Example #2: pipelined MAC

This is a second trivial example, which tests a Multiply-Accumulate module with a configurable pipeline level. In this case, the generated testbench instantiates the DUT with a 3-stage pipeline (by setting a parameter in the Verilog module, or a generic in a VHDL entity). The testbench also creates a pipelined checker, which tests the Q output only when it is expected to be ready. The pipeline setup, test, and flush are handled automatically.

There are some other notable points in this test:

  • variables declared as varn are 4-state variables (each bit can take on any of the 4 values 01XZ), while variables declared as bitn are conventional 2-state variables (each bit can be 0 or 1). Both are unsigned. bit variables initialise to 0 when created, while var variables initialise to X
  • 'conventional' integers can be declared as int. These are signed, and are used primarily for general housekeeping operations, such as loop counting and indexing
  • The default level of type checking is approximately C-like, and the 8-bit multiply is carried out using an explicily-sized unsigned operator (in this case, *$8). What this means is that the 4-bit a and b inputs are zero-extended and attached to a multiplier with an 8-bit output. The output is then zero-extended to the 10-bit destination size when it is assigned to sum. This behaviour differs from both VHDL and Verilog (12)
  • Confused? If in doubt, and it's not hardware-related, then it probably does the same as C or C++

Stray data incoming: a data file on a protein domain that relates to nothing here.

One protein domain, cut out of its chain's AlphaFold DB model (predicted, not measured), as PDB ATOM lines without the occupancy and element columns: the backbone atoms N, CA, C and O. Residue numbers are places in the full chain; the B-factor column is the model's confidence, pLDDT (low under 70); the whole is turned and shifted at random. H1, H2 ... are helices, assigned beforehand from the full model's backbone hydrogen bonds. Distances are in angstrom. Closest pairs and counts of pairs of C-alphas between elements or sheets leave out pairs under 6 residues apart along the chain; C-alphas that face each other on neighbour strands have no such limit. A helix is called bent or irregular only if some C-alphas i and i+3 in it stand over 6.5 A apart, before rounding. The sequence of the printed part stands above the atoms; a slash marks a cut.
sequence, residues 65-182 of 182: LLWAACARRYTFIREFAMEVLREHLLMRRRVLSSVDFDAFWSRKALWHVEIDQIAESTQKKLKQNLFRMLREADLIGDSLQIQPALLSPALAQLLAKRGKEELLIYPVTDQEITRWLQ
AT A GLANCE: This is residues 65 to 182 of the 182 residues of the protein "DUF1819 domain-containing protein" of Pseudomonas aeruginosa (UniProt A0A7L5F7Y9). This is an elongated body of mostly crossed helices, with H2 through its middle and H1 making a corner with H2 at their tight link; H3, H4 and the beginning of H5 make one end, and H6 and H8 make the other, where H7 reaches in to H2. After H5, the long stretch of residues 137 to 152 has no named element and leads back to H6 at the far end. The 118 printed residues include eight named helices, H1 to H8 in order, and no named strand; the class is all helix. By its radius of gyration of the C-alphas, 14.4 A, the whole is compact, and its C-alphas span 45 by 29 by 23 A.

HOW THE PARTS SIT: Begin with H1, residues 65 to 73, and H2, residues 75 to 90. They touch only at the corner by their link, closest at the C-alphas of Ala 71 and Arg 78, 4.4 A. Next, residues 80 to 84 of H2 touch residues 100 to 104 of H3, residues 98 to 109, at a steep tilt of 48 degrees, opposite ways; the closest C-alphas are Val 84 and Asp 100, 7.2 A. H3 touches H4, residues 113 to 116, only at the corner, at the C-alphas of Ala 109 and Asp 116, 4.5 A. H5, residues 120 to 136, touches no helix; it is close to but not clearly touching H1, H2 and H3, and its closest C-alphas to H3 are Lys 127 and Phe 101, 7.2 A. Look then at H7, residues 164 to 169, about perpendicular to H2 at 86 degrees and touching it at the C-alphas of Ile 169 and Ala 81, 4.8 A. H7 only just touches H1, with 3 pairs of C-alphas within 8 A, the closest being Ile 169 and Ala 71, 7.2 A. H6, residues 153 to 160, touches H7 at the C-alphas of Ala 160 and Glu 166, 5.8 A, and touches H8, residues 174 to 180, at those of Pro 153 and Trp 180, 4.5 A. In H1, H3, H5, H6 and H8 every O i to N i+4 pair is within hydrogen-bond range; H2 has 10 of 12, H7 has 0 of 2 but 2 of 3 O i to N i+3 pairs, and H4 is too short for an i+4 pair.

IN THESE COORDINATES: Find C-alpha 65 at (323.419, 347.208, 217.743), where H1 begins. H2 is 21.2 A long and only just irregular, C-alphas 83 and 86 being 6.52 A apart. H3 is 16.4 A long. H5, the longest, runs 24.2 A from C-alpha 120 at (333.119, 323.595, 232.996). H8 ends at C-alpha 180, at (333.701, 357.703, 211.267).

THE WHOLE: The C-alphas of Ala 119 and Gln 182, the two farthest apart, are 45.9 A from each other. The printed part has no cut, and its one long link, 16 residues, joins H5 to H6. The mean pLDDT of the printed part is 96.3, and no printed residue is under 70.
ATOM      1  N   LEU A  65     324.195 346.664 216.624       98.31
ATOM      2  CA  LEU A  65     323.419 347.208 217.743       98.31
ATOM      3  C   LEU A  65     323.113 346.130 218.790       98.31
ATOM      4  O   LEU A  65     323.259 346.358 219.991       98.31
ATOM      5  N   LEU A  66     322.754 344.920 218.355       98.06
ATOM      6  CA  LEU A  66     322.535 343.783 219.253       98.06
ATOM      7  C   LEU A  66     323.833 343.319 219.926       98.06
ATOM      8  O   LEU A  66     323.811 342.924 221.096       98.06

module MAC1                      // declare the module interface...
      @(.stages(3))                 // ...just paste in the Verilog module
       (input  RST, CLK,            //    declaration (replacing '#' with '@')
        input  [3:0] A, B,
        output [9:0] Q);
   [RST, CLK, A, B] -> [Q];
   create_clock CLK;                // default timing

void main() {
   var4  a=0, b=0;                  // vars initialise to x
   var10 sum=4;
   [1, .C, -, -] ->3 [0];           // check that Q resets to 0 after 3 cycles
   [0, .C, 2, 2] ->3 [sum];         // sanity check: 2*2=4

   for(int i=0; i<16; i++) {
      for(int j=0; j<16; j++) {
         sum += (a *$8 b);
         [0, .C, a, b++] ->3 [sum]; // drive A and B, check that Q equals 'sum' 3 cycles later

If this code is saved as test2.tv and the MAC1 module is in mac1.v, then the test can be run as:

  $ rtv test2.tv mac1.v

If the DUT is correctly coded, the test reports:

  (Log)        (2600 ns) 258 vectors executed (258 passes, 0 fails)

The 258 passes refer to the reset test (Q resets to zero); the first MAC sanity test (Q=4); and the Q tests for the 256 input combinations.

The code can be made more compact and more readable by using the for all statement, rather than explicitly cycling through the values of i and j. See test2b.tv for the equivalent for all test:

  for all a {
     for all b {
        sum += (a *$8 b);
        [0, .C, a, b] ->3 [sum];